T20 World Cup rewind: Top five spells
Shashikala Siriwardene’s spell against Bangladesh, Nadine de Klerk’s spell that left Australia searching for answers in the semis, England’s spin twins Sarah Glenn and Sophie Ecclestone’s spells against Pakistan, Shikha Pandey’s three-wicket haul against Australia (well, it almost made it!) – these and many more bowling efforts in the T20 World Cup left us ‘spell’bound. After much deliberation and discussion, Women’s CricZone picks the top five performances with the ball this World Cup.
Poonam Yadav’s 4-0-19-4 vs Australia
Australia were chasing only 133. They had raced to 58 for 2 in nine overs and Poonam Yadav was yet to bowl. It seemed India had let their early advantage slip after Beth Mooney was sent back early. Moreover, Alyssa Healy had managed to shrug off her poor run of form and belted a huge hit over deep mid-wicket to bring up her half-century.
Troubled times? Call me maybe, said Yadav. Off the very next ball, Healy tried to work one to the on side without getting to the pitch of the ball and ended up spooning a simple catch back to the leggie. Poonam Yadav had arrived.
In her next over, wrong turned right for her as she dismissed Rachael Haynes and Ellyse Perry off back-to-back deliveries to well and truly turn the match. It was only the third time Perry was out for a golden duck in international cricket.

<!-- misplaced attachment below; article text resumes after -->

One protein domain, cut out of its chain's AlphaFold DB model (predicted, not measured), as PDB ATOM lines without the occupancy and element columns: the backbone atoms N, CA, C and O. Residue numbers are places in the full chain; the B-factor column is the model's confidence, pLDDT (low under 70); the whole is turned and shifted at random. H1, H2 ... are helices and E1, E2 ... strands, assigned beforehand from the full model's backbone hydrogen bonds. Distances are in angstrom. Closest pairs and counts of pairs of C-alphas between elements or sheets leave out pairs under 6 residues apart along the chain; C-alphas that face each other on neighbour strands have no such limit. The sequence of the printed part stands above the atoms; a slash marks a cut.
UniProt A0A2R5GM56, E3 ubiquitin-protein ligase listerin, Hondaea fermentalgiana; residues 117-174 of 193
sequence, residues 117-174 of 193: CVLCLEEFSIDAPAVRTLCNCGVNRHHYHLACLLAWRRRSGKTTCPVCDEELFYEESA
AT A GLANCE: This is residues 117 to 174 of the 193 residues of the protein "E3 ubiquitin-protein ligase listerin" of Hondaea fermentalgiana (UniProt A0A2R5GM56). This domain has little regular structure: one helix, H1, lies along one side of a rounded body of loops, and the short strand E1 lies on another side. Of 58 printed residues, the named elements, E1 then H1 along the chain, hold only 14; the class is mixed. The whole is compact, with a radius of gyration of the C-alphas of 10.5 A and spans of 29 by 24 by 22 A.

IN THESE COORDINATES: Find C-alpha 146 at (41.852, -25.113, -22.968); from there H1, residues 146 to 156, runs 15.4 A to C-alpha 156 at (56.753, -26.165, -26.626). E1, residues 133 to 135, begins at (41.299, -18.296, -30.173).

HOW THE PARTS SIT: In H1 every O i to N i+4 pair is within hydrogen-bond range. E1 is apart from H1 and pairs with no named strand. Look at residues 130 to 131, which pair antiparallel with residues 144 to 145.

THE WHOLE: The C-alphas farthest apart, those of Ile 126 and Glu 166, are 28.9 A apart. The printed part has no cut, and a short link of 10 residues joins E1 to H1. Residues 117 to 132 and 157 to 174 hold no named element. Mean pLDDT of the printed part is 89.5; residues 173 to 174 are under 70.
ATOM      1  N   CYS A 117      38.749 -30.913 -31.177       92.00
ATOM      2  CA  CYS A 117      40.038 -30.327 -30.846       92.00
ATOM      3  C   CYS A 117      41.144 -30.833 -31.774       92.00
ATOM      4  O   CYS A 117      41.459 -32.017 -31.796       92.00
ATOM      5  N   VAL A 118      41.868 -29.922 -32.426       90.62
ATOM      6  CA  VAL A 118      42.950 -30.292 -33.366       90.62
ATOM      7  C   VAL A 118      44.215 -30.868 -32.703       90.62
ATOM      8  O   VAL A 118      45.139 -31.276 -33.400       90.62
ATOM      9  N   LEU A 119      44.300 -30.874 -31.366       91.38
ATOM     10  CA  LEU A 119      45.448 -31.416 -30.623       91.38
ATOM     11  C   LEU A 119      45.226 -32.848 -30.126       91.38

What’s more, Yadav was unfortunate to not get a hat-trick after Taniya Bhatia grassed a difficult chance. But in her next over, the wicket-keeper made amends, stumping Jonassen off yet another wrong ‘un. Though the leg-spinner didn’t get a fifer, her spell proved to be the kind of inspiration India needed at the start of the tournament.
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Jess Jonassen’s 4-0-20-3 vs India
India had been pegged back early in the T20 World Cup final thanks to Australia’s assault with the bat. But Jess Jonassen’s early strike ensured that she blew the wind out of India’s sails.
Opening the bowling with Megan Schutt, Jonassen kept up the pressure that the seamer had built. Taniya Bhatia, in a bid to sweep one, got hit on the helmet and walked off. That brought Jemimah Rodrigues to the middle, who looked to take on the spinner and hit it straight to mid-on.
Then in the last over of the power play, the left-arm spinner cleverly changed her lines to net the big fish, Harmanpreet Kaur. First, she didn’t give any width, then delivered one slightly outside off, and followed it up with a delivery in line of the stumps that was carved over the off side. Off the next delivery, Kaur got a top edge to deep square leg when she tried to slog sweep Jonassen.
Finally, in the penultimate over of the innings, Jonassen got rid of Radha Yadav to fittingly finish with final with three wickets to her credit.
Ritu Moni’s 4-0-18-4 vs New Zealand
New Zealand were taking on Bangladesh before what was to be a virtual quarter-final against Australia, in a race for the semi-final spot. They chose to bat with the need to boost their net run rate in the forefront of their minds. Though they lost Rachel Priest and Sophie Devine pretty early on a two-paced track, at 65 for 2 in 12 overs with Suzie Bates and Maddy Green pretty much set, they had braced themselves for a strong finish.